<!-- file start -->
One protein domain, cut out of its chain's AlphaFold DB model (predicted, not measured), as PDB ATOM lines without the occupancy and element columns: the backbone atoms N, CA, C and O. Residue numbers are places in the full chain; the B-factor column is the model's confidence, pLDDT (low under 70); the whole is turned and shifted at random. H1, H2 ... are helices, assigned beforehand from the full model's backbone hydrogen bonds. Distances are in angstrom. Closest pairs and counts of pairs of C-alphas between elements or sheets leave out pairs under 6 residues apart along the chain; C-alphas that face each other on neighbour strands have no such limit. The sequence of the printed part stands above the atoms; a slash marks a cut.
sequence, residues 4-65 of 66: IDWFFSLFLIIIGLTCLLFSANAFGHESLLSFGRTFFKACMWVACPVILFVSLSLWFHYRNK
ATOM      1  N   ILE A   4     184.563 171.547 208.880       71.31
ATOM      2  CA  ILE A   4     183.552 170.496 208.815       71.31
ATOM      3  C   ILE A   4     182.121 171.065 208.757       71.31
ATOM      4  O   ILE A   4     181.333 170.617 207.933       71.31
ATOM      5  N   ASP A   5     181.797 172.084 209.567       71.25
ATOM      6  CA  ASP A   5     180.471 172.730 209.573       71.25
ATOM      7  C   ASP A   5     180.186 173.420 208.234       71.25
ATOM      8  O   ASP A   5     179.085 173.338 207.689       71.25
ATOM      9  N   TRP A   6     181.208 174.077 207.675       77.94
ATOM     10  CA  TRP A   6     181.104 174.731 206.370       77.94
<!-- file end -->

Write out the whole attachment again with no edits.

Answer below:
One protein domain, cut out of its chain's AlphaFold DB model (predicted, not measured), as PDB ATOM lines without the occupancy and element columns: the backbone atoms N, CA, C and O. Residue numbers are places in the full chain; the B-factor column is the model's confidence, pLDDT (low under 70); the whole is turned and shifted at random. H1, H2 ... are helices, assigned beforehand from the full model's backbone hydrogen bonds. Distances are in angstrom. Closest pairs and counts of pairs of C-alphas between elements or sheets leave out pairs under 6 residues apart along the chain; C-alphas that face each other on neighbour strands have no such limit. The sequence of the printed part stands above the atoms; a slash marks a cut.
sequence, residues 4-65 of 66: IDWFFSLFLIIIGLTCLLFSANAFGHESLLSFGRTFFKACMWVACPVILFVSLSLWFHYRNK
ATOM      1  N   ILE A   4     184.563 171.547 208.880       71.31
ATOM      2  CA  ILE A   4     183.552 170.496 208.815       71.31
ATOM      3  C   ILE A   4     182.121 171.065 208.757       71.31
ATOM      4  O   ILE A   4     181.333 170.617 207.933       71.31
ATOM      5  N   ASP A   5     181.797 172.084 209.567       71.25
ATOM      6  CA  ASP A   5     180.471 172.730 209.573       71.25
ATOM      7  C   ASP A   5     180.186 173.420 208.234       71.25
ATOM      8  O   ASP A   5     179.085 173.338 207.689       71.25
ATOM      9  N   TRP A   6     181.208 174.077 207.675       77.94
ATOM     10  CA  TRP A   6     181.104 174.731 206.370       77.94